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Study Finds Women Purposely Changing Menstrual Cycles for Convenience

Update Date: May 10, 2013 02:26 PM EDT

Despite having the amazing ability to reproduce life, the monthly menstrual cycle can still take a toll on women's lives. According to a new study conducted by researchers from the University of Oregon's Department of Human Physiology, Oregon Health and Sciences University based in Portland, and Eastern Michigan University, a large amount of women have been altering their menstrual cycles on purpose. Surprisingly enough, the decision was not greatly influenced by symptoms, such as menstrual cramps and mood swings, but rather, for convenience.

The research team conducted a survey of undergraduate and graduate students in order to observe how many young women are in fact changing up their cycles. The researchers received around 1,719 responses with 1,374 of them stated that they had used an altered contraceptive method within the past six months. They discovered that 17 percent of the participants stated that they changed their menstrual schedules by not following the instruction labels of hormonal contraceptives, which encompasses birth control pills, transdermal contraceptive patches and vaginal contraceptive rings. The majority of the women stated to have deviated from the instructions due to convenience. Many of the people within this 53 percent of the sample set also said that they found out about this method from family or friends. 28.9 percent reported personal preference and only 16.7 percent cited symptoms as their reason.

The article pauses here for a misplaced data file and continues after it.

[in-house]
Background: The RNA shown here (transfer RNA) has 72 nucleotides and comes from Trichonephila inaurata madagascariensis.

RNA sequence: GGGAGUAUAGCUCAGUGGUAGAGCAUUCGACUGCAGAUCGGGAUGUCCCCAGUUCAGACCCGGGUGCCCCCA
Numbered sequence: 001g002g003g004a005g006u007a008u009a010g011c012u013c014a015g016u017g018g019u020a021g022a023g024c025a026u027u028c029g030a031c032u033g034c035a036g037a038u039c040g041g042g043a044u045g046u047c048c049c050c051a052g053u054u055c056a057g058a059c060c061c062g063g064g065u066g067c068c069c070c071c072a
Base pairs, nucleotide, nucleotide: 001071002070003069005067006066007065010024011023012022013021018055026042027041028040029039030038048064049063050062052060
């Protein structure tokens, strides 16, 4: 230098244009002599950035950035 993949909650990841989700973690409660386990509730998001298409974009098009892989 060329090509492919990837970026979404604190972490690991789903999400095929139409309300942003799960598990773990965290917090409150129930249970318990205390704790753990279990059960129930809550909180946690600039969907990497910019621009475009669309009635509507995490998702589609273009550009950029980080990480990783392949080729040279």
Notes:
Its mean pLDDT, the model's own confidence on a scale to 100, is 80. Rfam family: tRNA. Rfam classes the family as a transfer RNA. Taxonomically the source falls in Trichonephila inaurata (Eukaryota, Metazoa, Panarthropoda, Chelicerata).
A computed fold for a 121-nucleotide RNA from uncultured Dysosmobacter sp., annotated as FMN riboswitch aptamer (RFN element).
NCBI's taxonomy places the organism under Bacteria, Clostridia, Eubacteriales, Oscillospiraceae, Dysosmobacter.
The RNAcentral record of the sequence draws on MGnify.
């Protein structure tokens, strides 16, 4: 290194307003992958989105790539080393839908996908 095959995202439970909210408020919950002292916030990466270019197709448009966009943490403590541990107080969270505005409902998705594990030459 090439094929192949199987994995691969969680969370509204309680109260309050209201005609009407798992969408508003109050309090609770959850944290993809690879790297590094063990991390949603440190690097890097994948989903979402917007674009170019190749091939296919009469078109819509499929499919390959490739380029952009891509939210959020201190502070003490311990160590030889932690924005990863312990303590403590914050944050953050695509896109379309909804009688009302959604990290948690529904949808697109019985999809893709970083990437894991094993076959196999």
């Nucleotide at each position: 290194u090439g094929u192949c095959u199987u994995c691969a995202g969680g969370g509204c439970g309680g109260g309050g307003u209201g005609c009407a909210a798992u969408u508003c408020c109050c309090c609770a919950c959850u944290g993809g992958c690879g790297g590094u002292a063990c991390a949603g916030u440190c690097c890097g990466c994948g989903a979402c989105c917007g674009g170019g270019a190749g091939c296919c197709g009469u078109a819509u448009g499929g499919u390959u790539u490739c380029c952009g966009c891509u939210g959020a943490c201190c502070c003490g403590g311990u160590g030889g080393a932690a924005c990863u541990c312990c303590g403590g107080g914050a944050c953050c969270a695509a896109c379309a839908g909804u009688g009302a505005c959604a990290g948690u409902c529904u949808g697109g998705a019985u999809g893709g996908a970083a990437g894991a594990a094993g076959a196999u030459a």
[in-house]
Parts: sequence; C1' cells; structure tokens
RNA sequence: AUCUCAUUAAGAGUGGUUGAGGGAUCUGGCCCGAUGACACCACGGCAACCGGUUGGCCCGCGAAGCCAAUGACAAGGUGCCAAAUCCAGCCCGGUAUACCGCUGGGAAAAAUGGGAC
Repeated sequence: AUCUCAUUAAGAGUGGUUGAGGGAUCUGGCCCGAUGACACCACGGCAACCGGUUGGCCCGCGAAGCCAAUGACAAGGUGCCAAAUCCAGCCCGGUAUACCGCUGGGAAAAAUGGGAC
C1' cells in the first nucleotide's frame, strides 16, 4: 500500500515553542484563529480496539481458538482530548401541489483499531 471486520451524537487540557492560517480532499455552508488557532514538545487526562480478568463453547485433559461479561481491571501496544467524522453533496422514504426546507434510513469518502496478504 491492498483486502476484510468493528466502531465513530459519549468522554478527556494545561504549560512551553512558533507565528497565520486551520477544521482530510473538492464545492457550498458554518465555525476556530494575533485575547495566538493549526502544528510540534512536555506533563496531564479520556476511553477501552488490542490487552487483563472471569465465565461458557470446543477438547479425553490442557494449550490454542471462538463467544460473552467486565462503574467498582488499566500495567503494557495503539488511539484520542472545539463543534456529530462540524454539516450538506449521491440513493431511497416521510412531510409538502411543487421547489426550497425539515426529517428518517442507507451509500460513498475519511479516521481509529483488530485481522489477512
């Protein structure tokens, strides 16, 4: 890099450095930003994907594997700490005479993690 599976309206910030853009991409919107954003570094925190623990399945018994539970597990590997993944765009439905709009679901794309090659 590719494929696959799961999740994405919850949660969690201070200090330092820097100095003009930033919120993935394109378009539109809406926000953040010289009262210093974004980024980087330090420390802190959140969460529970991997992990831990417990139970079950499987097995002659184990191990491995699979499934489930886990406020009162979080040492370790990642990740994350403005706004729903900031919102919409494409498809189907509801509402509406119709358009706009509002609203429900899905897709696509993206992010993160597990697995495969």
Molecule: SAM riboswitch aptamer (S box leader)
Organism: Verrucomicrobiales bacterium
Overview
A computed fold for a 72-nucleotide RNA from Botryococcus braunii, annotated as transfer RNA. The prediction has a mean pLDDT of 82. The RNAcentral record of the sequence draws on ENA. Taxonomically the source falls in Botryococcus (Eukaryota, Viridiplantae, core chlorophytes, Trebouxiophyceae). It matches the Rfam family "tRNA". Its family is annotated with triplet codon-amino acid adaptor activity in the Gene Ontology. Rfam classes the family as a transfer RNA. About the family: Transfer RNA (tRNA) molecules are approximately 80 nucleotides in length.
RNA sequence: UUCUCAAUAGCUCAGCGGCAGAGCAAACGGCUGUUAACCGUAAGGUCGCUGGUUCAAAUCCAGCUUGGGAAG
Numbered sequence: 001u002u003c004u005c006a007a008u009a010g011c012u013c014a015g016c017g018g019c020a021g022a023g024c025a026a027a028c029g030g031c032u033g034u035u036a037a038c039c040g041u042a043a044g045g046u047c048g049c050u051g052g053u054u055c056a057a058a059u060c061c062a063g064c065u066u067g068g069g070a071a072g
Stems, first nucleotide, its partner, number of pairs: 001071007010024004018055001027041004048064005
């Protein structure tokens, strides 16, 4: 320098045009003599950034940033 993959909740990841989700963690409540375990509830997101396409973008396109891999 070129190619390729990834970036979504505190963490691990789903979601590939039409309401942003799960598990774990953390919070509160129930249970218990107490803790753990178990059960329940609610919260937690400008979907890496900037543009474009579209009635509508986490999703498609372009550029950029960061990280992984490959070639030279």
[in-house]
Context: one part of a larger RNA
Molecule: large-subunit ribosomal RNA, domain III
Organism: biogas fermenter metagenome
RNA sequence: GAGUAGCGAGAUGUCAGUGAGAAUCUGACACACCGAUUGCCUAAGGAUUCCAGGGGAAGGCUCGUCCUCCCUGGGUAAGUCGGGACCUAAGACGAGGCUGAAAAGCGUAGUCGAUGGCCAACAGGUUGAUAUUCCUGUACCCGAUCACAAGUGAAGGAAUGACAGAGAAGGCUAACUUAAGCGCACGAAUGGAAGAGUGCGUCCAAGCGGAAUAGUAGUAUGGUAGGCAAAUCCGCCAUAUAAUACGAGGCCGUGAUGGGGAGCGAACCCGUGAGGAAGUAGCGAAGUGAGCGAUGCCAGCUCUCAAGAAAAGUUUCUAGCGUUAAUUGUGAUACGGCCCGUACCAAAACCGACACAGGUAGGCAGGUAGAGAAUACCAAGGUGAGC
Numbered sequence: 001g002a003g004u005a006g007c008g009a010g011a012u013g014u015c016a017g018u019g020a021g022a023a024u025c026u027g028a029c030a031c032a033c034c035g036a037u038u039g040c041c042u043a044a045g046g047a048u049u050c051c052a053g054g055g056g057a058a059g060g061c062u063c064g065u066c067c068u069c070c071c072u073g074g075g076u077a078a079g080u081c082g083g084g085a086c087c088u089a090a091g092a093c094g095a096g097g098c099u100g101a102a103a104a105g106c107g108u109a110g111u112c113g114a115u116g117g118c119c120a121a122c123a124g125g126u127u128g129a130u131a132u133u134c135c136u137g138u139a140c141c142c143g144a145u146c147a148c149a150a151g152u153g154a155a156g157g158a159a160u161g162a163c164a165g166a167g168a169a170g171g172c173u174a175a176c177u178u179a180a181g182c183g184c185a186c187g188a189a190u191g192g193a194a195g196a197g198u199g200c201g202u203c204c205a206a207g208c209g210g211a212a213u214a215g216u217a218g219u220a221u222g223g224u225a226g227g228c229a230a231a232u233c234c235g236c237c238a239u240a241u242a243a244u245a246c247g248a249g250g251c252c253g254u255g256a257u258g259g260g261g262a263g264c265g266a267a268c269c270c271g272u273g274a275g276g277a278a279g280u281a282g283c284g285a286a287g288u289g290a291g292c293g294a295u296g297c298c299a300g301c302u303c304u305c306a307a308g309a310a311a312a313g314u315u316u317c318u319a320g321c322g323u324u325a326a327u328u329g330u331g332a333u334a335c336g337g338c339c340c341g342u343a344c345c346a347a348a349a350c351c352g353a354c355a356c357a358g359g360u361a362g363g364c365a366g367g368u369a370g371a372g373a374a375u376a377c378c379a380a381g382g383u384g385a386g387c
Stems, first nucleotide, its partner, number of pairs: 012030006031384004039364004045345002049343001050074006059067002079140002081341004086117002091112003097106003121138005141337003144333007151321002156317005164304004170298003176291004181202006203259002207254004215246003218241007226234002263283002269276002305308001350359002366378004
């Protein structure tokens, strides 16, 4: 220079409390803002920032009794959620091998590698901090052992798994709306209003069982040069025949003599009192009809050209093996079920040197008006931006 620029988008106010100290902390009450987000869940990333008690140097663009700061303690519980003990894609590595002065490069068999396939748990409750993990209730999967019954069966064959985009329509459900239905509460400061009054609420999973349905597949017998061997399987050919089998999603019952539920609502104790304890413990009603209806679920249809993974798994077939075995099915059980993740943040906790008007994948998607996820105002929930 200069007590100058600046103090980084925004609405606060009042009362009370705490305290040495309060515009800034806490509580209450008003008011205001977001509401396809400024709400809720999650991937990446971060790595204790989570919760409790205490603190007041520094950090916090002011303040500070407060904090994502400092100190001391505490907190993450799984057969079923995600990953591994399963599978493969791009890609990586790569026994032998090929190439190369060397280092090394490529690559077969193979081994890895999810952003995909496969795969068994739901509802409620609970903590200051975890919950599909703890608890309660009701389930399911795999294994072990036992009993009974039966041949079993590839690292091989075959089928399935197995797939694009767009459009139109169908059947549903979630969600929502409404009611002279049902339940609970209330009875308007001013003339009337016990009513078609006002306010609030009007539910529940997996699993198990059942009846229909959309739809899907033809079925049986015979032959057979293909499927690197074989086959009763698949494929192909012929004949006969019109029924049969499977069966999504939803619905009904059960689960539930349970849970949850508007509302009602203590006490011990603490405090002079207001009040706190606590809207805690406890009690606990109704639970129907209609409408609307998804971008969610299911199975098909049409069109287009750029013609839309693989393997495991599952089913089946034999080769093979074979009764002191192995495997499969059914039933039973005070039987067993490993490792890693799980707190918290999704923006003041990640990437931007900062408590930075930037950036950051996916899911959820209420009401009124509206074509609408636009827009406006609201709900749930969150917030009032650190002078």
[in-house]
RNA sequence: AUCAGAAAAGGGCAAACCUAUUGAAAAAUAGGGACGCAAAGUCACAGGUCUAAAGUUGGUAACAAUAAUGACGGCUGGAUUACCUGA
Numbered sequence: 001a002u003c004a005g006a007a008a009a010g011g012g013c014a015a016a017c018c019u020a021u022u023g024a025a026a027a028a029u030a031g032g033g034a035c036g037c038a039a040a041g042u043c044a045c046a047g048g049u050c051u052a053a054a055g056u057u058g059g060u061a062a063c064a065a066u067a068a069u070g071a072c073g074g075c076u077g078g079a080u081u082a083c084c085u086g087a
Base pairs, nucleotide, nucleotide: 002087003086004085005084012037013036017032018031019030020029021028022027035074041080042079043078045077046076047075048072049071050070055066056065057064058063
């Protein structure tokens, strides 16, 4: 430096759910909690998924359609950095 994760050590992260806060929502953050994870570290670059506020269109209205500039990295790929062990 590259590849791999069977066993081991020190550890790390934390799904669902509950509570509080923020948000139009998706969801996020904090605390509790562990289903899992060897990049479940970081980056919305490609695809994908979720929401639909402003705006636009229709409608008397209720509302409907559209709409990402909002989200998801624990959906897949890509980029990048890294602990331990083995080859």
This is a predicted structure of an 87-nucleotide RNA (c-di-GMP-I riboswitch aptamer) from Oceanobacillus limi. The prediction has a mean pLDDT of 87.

"These findings emphasize the need for health care providers to carefully interview combined hormonal contraceptive users on how they are using their method - for example, many women may be skipping pills to extend their cycles," said researcher Christopher Minson. "With a greater understanding of the issues, health care providers may be able to more effectively engage in conversations with college-aged women and educate them about available options."

Although research has shown that decreasing the frequency of menstruation is safe, this study reveals that a lot of young girls are doing it without medical supervision. It is important to consult a medical professional and not simply listen to family and friends who may not know the possible risks of switching up contraceptives.

The study was published in Contraception.

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